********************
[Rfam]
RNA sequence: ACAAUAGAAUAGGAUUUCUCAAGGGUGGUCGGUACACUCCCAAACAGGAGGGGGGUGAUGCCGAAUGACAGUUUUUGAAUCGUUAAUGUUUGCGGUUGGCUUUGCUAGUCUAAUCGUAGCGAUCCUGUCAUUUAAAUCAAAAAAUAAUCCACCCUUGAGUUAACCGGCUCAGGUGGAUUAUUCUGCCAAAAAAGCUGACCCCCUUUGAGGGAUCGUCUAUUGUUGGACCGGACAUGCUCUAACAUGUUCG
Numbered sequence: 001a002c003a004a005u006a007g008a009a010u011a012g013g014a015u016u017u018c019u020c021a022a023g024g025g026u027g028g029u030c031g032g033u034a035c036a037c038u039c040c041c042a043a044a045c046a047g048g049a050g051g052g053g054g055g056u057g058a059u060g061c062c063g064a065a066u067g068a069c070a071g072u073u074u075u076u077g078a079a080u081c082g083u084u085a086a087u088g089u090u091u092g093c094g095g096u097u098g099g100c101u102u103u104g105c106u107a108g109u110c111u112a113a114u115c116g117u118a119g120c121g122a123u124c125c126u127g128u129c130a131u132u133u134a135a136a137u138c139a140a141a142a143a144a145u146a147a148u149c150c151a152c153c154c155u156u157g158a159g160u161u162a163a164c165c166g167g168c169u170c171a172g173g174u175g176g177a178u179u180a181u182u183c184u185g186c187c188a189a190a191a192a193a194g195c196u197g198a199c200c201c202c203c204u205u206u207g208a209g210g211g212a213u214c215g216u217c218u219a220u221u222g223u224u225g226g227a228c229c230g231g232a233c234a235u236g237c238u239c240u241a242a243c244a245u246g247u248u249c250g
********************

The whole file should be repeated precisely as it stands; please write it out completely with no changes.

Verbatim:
[Rfam]
RNA sequence: ACAAUAGAAUAGGAUUUCUCAAGGGUGGUCGGUACACUCCCAAACAGGAGGGGGGUGAUGCCGAAUGACAGUUUUUGAAUCGUUAAUGUUUGCGGUUGGCUUUGCUAGUCUAAUCGUAGCGAUCCUGUCAUUUAAAUCAAAAAAUAAUCCACCCUUGAGUUAACCGGCUCAGGUGGAUUAUUCUGCCAAAAAAGCUGACCCCCUUUGAGGGAUCGUCUAUUGUUGGACCGGACAUGCUCUAACAUGUUCG
Numbered sequence: 001a002c003a004a005u006a007g008a009a010u011a012g013g014a015u016u017u018c019u020c021a022a023g024g025g026u027g028g029u030c031g032g033u034a035c036a037c038u039c040c041c042a043a044a045c046a047g048g049a050g051g052g053g054g055g056u057g058a059u060g061c062c063g064a065a066u067g068a069c070a071g072u073u074u075u076u077g078a079a080u081c082g083u084u085a086a087u088g089u090u091u092g093c094g095g096u097u098g099g100c101u102u103u104g105c106u107a108g109u110c111u112a113a114u115c116g117u118a119g120c121g122a123u124c125c126u127g128u129c130a131u132u133u134a135a136a137u138c139a140a141a142a143a144a145u146a147a148u149c150c151a152c153c154c155u156u157g158a159g160u161u162a163a164c165c166g167g168c169u170c171a172g173g174u175g176g177a178u179u180a181u182u183c184u185g186c187c188a189a190a191a192a193a194g195c196u197g198a199c200c201c202c203c204u205u206u207g208a209g210g211g212a213u214c215g216u217c218u219a220u221u222g223u224u225g226g227a228c229c230g231g232a233c234a235u236g237c238u239c240u241a242a243c244a245u246g247u248u249c250g